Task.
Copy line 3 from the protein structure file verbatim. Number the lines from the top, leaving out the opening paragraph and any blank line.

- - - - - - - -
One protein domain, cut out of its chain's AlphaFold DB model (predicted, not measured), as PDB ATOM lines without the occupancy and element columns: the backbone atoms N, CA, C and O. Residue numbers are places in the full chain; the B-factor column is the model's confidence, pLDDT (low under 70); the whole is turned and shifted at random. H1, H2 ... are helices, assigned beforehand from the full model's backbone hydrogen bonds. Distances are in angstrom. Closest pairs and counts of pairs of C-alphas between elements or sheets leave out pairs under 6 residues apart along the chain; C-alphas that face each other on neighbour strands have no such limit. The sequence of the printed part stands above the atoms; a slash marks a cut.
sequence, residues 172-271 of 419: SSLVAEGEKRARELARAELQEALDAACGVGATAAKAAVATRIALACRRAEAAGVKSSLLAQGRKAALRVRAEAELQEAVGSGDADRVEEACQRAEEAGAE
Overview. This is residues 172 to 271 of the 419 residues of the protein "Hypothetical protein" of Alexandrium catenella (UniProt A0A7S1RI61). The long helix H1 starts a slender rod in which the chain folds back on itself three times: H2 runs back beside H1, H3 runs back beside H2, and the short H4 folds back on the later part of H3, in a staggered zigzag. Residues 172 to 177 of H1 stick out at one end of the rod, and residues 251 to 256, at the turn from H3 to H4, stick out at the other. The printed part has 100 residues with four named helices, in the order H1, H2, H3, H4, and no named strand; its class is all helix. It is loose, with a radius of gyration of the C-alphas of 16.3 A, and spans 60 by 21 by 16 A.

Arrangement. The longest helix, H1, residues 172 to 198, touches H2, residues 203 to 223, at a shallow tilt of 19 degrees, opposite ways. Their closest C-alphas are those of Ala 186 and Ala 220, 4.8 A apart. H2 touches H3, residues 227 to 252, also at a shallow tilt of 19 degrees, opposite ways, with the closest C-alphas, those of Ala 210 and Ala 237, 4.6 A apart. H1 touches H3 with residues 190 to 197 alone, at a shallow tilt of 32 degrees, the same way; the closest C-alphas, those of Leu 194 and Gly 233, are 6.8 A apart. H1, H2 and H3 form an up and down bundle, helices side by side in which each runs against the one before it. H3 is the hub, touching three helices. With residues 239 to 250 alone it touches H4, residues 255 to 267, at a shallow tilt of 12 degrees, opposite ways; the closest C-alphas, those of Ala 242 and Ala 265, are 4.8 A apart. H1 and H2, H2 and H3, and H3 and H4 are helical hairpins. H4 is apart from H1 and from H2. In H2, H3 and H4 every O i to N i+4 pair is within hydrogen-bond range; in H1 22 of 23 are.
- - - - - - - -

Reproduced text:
Arrangement. The longest helix, H1, residues 172 to 198, touches H2, residues 203 to 223, at a shallow tilt of 19 degrees, opposite ways. Their closest C-alphas are those of Ala 186 and Ala 220, 4.8 A apart. H2 touches H3, residues 227 to 252, also at a shallow tilt of 19 degrees, opposite ways, with the closest C-alphas, those of Ala 210 and Ala 237, 4.6 A apart. H1 touches H3 with residues 190 to 197 alone, at a shallow tilt of 32 degrees, the same way; the closest C-alphas, those of Leu 194 and Gly 233, are 6.8 A apart. H1, H2 and H3 form an up and down bundle, helices side by side in which each runs against the one before it. H3 is the hub, touching three helices. With residues 239 to 250 alone it touches H4, residues 255 to 267, at a shallow tilt of 12 degrees, opposite ways; the closest C-alphas, those of Ala 242 and Ala 265, are 4.8 A apart. H1 and H2, H2 and H3, and H3 and H4 are helical hairpins. H4 is apart from H1 and from H2. In H2, H3 and H4 every O i to N i+4 pair is within hydrogen-bond range; in H1 22 of 23 are.